** Please see the attached file for the complete solution response **
Please show all calculations.
I only need help with part (a)i and ii of the question.© BrainMass Inc. brainmass.com October 25, 2018, 3:27 am ad1c9bdddf
I'll start by letting you know the key things you have to understand to address this question appropriately:
1. In a system like that of stars and planets, there is always a center of mass. This center of mass is always closer to the more massive body, and in (almost) all cases, the star in a system is more massive than the planets in the same system, the result being that the center of the mass for a star-planet system will be closer to the star than to the planet.
2. The star and planet both orbit their common center of mass in their different orbits; since the center of mass is always closer to the star than to the planet, the star's orbit is always shorter than the planet's, the result being that we hardly notice the star's motion as compared to the planet's. [Most people usually neglect the star's motion in a system especially if the star is much more massive than the planet, it will only appear the planet is the one orbiting the stationary star (like we always say that the earth and other planets orbit the sun), but this is not exactly true; the sun is also in orbital motion about the center of mass of the solar system just that this center of mass is very close to the sun due to its massiveness, and so the sun's orbit is also really too short compared to those of the planets, and we tend to ignore this motion]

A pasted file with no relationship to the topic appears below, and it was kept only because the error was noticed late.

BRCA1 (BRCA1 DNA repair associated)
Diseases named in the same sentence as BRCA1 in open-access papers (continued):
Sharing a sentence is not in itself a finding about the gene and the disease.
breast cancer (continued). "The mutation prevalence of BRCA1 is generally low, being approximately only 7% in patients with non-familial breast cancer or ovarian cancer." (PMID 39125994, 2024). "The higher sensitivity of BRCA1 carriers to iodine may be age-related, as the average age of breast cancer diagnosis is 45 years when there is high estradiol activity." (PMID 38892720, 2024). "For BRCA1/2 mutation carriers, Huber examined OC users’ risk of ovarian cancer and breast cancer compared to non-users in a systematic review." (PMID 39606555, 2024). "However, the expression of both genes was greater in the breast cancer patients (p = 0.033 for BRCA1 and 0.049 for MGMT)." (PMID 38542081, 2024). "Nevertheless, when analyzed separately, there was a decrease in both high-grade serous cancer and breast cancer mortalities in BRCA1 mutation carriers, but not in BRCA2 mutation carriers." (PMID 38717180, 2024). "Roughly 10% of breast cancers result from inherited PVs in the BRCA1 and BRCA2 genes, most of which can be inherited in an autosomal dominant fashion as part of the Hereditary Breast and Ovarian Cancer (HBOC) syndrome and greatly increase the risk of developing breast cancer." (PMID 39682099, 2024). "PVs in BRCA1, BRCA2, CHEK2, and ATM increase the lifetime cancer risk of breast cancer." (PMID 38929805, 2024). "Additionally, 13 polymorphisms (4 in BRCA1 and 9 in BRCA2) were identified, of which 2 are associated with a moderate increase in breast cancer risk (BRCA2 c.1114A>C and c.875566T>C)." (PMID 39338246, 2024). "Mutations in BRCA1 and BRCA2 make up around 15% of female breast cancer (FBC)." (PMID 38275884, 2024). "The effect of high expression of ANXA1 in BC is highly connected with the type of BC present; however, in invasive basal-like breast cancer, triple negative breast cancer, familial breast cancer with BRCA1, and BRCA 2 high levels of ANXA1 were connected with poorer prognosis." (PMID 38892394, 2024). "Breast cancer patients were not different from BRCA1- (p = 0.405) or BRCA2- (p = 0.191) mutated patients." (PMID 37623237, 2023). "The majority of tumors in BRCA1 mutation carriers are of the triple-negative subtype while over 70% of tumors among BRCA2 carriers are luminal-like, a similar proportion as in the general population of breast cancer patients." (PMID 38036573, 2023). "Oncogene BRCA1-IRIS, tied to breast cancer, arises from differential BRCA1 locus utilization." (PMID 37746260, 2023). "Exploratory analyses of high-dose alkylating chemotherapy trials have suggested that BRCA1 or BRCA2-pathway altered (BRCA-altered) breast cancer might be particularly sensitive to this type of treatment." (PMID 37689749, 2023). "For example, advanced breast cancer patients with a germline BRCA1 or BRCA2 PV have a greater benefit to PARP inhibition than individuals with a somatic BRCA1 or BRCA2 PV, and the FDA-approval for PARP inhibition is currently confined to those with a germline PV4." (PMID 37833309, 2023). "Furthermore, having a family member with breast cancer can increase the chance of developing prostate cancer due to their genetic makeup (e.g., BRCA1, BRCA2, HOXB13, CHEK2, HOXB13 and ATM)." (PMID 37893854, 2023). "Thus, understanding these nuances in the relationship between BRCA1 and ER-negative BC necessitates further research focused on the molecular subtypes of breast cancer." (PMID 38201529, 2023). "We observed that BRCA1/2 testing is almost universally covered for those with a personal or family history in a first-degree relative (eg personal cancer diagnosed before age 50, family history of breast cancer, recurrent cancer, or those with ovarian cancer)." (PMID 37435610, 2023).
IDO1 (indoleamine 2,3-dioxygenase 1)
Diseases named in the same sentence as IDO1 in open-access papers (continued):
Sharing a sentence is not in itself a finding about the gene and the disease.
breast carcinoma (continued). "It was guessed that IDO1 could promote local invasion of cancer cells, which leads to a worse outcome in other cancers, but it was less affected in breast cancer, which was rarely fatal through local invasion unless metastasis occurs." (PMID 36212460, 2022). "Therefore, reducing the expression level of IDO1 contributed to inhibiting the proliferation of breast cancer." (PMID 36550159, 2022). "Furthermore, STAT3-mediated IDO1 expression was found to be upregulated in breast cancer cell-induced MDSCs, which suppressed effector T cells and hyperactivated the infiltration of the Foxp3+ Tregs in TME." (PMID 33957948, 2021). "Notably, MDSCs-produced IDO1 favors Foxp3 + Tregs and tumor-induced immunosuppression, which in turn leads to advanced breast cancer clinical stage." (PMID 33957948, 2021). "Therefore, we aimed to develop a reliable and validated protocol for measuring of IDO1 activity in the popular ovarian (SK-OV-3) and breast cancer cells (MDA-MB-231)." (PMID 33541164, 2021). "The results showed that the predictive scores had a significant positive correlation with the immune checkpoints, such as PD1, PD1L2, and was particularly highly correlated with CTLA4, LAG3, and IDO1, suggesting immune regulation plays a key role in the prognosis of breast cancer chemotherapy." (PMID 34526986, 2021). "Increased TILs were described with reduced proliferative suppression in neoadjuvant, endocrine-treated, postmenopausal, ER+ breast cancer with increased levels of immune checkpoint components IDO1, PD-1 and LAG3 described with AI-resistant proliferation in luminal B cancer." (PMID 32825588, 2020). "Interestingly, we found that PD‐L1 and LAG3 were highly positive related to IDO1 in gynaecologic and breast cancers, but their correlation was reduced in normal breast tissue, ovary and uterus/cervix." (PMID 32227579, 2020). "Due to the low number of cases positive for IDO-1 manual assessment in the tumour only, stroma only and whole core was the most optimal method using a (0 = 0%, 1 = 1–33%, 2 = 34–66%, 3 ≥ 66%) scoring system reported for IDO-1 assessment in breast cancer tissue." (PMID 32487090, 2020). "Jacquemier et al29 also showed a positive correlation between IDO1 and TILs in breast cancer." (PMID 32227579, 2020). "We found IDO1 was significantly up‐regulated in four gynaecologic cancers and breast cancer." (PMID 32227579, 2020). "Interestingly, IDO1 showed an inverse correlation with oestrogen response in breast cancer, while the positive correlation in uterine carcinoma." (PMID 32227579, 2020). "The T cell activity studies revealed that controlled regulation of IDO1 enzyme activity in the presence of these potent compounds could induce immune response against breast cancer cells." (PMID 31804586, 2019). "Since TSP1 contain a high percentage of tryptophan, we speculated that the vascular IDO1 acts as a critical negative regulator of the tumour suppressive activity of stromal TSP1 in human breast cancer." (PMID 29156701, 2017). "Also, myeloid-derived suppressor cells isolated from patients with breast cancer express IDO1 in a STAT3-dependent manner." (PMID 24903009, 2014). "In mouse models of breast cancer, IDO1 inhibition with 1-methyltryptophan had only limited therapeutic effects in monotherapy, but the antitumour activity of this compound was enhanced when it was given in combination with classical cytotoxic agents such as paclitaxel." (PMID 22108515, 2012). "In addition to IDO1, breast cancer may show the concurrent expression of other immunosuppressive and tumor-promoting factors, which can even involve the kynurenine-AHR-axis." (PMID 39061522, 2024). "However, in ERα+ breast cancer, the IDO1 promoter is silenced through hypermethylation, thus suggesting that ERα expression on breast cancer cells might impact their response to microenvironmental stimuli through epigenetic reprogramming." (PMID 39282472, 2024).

3. Due to the brightness of the stars and their great distances away from us, it is impossible to directly image planets in their systems from earth with the technologies we have today, especially for really far systems like the 1000 pc mentioned in this question. [I have just indirectly said that Direct Imaging ...
This solution is an illustrated description of how to calculate the orbital radius of extrasolar planets about their star systems, it also describes appropriate and inappropriate detection techniques for such planets given their distances and orbital orientations from us.
Determine the orbital radius for the extrasolar planets
Determine the orbital radius for the extrasolar planets x and y. Answers should be in astronomical units.
The planets are orbiting two stars with the same mass as our sun (1.9891 x 10^30kg). The planets are in two separate solar systems.
There are no other planets in either system and both stars are at a distance of 1000pc from earth.
Radius of stars orbit from centre of mass of the system/km 2 x 10^4
Orientation of the system - face on
Radius of stars orbit from centre of mass of the system/km 2 x 10^3
Orientation of the system - edge on
2. Which extrasolar planet detection technique would be appropiate/inappropiate for each planet. Explain whyView Full Posting Details